Fothergilla ‘Mount Airy’

witch alder

Outstanding Qualities

Fothergilla 'Mount Airy' is most appreciated for its multicolored display of yellows, oranges, and reds in autumn. In spring and summer its foliage is deep blue green. The medium-sized leaves resemble those of witchhazel and clothe this deciduous shrub nearly to the ground. Flowers are borne in April and early May and have a faint honey scent. The small, individual white flowers are held in 1- to 2-inch-high bottlebrush-like spikes. The multiple-stemmed rounded habit of Fothergilla 'Mount Airy' makes it an excellent plant for the shrub border and an effective complement to broadleaf evergreens and early spring bulbs. This clone was brought to public attention by horticulturist Michael Dirr, who spotted it at the Mount Airy Arboretum in Cincinnati, Ohio. He selected it for consistently good fall color, prolific flowering, and vigorous growth. Once thought to be a hybrid, Dirr now feels it is a selection of Fothergilla major.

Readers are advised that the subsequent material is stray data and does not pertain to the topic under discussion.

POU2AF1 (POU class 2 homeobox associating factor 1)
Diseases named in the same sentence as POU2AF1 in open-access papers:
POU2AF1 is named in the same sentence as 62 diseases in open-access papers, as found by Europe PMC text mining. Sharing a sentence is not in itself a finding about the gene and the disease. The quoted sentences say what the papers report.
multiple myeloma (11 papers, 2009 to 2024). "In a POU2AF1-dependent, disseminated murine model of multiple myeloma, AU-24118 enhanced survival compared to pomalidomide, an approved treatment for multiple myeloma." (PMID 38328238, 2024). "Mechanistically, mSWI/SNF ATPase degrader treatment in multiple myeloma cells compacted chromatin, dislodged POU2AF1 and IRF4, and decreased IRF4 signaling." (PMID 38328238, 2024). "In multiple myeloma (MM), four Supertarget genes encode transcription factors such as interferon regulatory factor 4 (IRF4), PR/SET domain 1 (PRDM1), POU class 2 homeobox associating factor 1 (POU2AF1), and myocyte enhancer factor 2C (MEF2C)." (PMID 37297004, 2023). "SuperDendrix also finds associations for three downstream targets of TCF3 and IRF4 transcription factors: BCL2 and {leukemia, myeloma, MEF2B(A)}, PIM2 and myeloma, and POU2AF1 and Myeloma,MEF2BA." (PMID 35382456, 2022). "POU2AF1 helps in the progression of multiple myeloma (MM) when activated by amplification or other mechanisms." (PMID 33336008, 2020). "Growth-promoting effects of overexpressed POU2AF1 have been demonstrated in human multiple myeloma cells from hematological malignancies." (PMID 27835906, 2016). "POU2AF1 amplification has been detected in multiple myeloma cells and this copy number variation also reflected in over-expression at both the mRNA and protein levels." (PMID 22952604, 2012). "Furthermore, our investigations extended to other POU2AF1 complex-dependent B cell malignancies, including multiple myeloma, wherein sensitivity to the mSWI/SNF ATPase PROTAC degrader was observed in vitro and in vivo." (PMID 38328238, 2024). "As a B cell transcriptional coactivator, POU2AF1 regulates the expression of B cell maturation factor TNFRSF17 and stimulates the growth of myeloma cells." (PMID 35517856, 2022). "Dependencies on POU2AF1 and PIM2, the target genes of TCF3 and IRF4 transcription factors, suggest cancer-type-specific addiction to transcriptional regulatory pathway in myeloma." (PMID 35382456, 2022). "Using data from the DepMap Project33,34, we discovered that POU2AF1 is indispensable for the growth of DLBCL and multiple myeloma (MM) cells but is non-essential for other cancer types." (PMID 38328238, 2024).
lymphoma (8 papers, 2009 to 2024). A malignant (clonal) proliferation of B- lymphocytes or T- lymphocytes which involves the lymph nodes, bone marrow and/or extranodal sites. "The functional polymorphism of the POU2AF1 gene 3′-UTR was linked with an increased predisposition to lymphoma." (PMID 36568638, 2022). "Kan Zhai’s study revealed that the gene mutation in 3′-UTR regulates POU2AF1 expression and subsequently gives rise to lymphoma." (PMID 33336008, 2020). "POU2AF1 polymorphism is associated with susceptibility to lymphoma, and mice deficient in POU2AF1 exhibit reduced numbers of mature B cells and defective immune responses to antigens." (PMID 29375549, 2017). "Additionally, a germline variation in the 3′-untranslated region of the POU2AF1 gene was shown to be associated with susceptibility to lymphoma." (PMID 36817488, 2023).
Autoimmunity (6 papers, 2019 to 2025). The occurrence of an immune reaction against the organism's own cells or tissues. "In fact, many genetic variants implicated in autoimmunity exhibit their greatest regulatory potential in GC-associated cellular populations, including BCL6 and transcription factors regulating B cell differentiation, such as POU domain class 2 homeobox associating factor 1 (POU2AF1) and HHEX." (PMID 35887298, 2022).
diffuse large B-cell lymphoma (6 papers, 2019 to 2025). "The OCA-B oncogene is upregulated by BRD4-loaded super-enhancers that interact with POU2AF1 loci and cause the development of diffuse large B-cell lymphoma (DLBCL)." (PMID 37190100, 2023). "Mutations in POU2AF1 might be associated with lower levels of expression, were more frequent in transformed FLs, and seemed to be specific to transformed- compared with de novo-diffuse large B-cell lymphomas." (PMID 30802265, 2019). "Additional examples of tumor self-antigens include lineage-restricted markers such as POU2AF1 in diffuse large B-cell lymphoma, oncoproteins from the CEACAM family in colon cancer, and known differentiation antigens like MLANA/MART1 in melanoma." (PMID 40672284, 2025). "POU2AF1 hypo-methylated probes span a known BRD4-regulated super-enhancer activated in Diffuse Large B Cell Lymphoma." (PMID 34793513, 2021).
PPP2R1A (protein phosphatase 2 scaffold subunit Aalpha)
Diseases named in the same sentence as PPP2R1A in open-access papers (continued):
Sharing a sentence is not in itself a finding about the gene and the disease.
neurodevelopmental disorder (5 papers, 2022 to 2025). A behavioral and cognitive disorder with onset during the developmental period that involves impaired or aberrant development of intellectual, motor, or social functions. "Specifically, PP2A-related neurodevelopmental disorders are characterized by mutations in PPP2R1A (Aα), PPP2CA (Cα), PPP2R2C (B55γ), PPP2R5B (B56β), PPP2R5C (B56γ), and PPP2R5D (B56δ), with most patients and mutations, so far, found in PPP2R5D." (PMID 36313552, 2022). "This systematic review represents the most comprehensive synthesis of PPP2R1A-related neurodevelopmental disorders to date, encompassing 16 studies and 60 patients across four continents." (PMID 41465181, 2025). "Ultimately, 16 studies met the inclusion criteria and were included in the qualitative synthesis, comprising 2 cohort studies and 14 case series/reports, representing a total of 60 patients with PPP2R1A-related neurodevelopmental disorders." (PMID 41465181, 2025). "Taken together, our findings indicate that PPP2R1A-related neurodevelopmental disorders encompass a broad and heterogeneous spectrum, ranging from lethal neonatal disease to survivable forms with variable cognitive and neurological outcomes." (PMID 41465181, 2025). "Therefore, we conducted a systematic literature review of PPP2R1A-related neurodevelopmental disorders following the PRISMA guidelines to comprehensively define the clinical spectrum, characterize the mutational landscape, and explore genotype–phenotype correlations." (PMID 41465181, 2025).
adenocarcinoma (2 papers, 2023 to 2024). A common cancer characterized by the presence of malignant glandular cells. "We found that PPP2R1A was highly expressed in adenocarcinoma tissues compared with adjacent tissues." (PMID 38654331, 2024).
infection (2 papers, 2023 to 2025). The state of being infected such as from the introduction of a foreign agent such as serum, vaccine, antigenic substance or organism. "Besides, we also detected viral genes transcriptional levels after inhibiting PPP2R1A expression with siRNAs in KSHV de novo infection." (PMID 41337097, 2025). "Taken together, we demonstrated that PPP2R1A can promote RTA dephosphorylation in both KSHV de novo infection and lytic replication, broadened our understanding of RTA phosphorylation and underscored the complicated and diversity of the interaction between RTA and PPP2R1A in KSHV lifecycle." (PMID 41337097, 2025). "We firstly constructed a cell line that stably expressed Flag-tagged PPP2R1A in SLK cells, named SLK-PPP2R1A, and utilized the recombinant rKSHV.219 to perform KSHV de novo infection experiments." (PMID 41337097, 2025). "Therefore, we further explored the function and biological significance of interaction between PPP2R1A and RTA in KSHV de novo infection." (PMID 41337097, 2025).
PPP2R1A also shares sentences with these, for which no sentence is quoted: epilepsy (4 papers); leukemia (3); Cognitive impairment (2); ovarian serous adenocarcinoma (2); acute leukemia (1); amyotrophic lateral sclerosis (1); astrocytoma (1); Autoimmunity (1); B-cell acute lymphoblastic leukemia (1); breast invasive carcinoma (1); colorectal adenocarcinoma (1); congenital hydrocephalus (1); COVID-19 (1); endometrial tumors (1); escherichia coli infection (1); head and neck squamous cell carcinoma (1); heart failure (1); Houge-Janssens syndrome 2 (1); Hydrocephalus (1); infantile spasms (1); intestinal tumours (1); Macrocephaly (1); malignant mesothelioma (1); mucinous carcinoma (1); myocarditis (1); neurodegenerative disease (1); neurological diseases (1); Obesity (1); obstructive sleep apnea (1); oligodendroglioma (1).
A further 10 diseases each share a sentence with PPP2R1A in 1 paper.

Colors & Combos

Great Color Contrasts: orange, purple, chartreuse

Great Color Partners: blue, dark green, cream

Culture Notes

Fothergilla gardenii grows well in full sun to light or open shade. In more sun the fall color is more brilliant. Provide regular summer watering during dry weather to keep it looking its best. Little pruning is needed to keep it looking good. Occasionally, older twiggy stems can be cut to the ground to make way for fresh new growth and to keep it slightly smaller in size.

© Briggs Plant Propagators

Quick Facts

Plant Type: shrub

Foliage Type: deciduous

Plant Height: 6 ft. 0 in. (1.83 m.)

Plant Width/Spread: 5 ft. 0 in. (1.52 m.)

Hardiness: USDA Zones 4 to 8

Flower Color: white

Sun/Light Exposure: full sun to light or open shade

Water Requirements: regular summer watering during dry weather